Despite these complex challenges, multiple respondents also indicated a personal and/or organizational desire for improvement. Some expressed an eagerness for more training, while others described new protocols and response options recently instituted or in development in their service area. (See Figure 7.)
Despite the limited scope of Pew’s questionnaire, the 37 respondents in this study highlighted several key themes regarding behavioral health crisis calls to 911, including disparities in availability of specially trained staff, lack of available resources to respond to calls, and inconsistent data collection and limited reporting.
Respondents discussed difficulties with making response decisions on crisis calls because of a lack of access to trained mental health clinicians in call centers and non-law enforcement crisis response options, particularly in rural areas. Several respondents also noted a lack of access to training for dispatchers.
More research is needed with additional 911 call centers to gain additional insights into these challenges and develop solutions that improve 911 efficiency, expand services for those in crisis, and improve outcomes. Emergency call center employees, with their specific expertise, should be involved in local, state, and federal efforts to develop and sustain long-term system reforms and the development of improved responses to behavioral health crisis calls.
This report presents Pew analysis of questionnaire responses from directors, administrators, telecommunicators, and other representatives of 37 911 call centers; in the field, these are also referred to as Public Safety Answering Points (PSAPs), and this was the language used in the questionnaire instrument. Working with the National Emergency Number Association (NENA), researchers collected data via online survey in March 2021.
This study used a nonprobability sampling technique, in which emergency service areas were chosen based on availability and characteristics. NENA first selected a random sample of 376 of its members in 46 states and provided Pew with their basic contact information. To ensure every state was included in the final sample, Pew researchers added missing states’ service area information accessed through official websites (Hawaii, North Dakota, New Hampshire, and South Dakota). The final sampling frame consisted of 432 unique PSAPs in 50 states.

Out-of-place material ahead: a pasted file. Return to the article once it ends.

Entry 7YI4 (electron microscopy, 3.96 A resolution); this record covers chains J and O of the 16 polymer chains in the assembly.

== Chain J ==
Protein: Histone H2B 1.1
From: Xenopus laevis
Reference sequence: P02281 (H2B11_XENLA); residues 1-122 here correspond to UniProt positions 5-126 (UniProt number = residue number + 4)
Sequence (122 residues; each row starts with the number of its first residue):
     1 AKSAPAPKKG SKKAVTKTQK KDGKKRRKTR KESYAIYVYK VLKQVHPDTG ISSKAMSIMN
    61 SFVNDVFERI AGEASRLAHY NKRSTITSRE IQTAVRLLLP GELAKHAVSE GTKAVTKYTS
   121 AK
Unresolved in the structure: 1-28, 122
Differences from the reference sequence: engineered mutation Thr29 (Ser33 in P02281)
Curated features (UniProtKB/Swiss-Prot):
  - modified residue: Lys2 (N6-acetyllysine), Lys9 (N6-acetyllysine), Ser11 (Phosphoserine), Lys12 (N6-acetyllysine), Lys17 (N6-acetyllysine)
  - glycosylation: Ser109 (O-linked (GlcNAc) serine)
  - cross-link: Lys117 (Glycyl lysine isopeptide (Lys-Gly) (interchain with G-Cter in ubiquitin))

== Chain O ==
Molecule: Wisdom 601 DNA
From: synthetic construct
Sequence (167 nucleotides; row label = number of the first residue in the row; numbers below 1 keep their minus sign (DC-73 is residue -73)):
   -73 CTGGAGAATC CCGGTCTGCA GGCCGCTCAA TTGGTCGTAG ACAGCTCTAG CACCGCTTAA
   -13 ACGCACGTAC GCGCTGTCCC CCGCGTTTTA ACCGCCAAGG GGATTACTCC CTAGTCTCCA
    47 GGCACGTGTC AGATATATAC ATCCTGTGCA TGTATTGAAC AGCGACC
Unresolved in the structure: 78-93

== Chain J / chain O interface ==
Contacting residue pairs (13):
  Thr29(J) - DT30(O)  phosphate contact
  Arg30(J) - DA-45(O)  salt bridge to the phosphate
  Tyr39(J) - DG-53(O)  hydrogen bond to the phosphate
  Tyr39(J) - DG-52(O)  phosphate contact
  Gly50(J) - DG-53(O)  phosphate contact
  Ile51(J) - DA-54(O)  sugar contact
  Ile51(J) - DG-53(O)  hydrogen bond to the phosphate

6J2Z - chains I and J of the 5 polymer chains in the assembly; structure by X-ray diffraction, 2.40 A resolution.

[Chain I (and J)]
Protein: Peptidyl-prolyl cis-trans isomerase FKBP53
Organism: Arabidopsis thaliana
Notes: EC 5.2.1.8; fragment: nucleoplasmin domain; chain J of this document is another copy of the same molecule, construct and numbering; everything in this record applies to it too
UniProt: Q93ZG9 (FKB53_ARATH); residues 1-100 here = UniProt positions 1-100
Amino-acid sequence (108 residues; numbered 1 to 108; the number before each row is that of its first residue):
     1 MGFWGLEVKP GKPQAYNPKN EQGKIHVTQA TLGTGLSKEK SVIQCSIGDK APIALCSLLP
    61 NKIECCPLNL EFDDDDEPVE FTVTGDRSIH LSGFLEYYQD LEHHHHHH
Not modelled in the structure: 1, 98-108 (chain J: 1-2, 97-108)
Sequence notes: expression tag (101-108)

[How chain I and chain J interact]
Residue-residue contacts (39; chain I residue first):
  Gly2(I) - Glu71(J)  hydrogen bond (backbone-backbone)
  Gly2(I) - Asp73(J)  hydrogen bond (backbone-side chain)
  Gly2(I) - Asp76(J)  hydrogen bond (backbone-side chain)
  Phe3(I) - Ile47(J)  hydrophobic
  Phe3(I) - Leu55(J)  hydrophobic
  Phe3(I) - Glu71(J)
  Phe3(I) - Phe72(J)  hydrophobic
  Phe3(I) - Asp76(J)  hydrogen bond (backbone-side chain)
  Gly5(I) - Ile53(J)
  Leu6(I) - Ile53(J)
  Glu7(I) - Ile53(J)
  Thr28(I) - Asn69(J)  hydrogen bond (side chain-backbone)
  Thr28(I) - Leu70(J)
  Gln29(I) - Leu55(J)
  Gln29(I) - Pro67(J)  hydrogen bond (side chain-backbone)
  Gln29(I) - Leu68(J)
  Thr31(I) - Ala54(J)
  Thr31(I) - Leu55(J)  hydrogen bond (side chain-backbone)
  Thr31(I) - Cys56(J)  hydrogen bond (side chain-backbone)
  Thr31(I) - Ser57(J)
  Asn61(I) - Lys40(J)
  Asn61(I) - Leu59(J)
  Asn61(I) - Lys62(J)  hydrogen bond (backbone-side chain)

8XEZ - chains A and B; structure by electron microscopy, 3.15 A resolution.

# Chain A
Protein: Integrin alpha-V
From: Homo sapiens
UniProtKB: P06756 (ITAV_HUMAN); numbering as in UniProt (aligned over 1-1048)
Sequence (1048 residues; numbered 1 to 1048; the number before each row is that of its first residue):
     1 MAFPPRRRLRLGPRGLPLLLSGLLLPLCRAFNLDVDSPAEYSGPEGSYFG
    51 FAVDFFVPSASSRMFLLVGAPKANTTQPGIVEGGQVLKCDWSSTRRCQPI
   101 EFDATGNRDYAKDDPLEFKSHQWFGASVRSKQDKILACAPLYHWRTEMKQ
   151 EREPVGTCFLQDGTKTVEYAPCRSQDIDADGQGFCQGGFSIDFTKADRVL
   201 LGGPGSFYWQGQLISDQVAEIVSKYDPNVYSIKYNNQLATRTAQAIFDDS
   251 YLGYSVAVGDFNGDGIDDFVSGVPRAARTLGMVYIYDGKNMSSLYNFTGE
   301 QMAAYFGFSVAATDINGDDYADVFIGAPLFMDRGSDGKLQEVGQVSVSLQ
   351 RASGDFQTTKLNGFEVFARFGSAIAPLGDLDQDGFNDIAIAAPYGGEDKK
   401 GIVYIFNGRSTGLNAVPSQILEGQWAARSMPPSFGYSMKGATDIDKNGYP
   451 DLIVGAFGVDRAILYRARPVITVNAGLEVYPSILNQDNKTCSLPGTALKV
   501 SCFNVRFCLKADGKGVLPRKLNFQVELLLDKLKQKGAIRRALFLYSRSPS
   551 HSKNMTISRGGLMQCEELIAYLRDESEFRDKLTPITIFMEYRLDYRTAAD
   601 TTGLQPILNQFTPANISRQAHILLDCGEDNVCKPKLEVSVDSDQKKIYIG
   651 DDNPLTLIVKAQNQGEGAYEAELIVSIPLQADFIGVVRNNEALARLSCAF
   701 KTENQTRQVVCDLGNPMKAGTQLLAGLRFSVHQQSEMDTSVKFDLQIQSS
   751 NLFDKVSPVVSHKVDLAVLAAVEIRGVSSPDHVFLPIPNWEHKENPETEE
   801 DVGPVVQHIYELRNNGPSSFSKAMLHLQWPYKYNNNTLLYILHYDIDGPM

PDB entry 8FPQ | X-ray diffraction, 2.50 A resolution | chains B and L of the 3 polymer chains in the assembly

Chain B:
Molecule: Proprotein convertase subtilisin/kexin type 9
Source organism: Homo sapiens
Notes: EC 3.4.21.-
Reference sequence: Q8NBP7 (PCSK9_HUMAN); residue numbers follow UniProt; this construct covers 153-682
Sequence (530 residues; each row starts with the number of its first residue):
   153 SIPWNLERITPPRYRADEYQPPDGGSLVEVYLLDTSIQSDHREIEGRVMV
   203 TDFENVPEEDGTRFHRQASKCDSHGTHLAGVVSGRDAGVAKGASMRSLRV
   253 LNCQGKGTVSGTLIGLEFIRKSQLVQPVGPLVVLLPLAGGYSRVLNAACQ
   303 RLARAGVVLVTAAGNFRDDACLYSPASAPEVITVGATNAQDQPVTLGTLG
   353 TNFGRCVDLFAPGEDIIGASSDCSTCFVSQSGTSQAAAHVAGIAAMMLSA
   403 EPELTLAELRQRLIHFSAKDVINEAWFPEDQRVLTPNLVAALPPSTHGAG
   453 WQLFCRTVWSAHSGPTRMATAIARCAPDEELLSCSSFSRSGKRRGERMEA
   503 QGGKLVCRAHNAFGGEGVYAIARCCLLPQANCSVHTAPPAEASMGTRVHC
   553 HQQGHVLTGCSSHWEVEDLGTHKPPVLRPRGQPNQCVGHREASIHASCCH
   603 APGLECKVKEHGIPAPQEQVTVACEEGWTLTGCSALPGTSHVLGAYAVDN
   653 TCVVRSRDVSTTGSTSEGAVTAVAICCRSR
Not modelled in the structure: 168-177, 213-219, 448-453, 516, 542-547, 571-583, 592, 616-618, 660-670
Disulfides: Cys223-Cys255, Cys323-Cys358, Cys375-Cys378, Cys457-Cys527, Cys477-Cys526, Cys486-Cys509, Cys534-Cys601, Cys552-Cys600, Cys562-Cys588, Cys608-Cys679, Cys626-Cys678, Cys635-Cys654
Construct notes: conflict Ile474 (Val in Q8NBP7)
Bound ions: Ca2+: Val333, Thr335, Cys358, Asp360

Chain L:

Using the sampling frame, researchers reduced the number of cases with the goal of including roughly 200 service areas total. First, 911 call center area population coverage (service area resident population divided by census state population) and the number of unique service areas per state were considered. The cases associated with the largest state population coverage—responsible for more than 5% of residents—were automatically included in the study sample (n = 29). Additionally, all PSAPs in any state with less than 5% population coverage when all were combined (n = 104), in any state with three or fewer service areas total (n = 3), or both (n = 17) were chosen. The 80 remaining cases were selected with the primary goal of geographic diversity, ensuring that each state had at least three call centers in the sample, and that those PSAPs were roughly representative of the state in terms of race based on census data.
The final nonrandom sample consisted of 233 unique 911 call centers in 50 states. Because the responses are based on a nonprobability sample, they should not be generalized to call centers outside of the report. See Figure 8 for a visual breakdown of the sample refinement.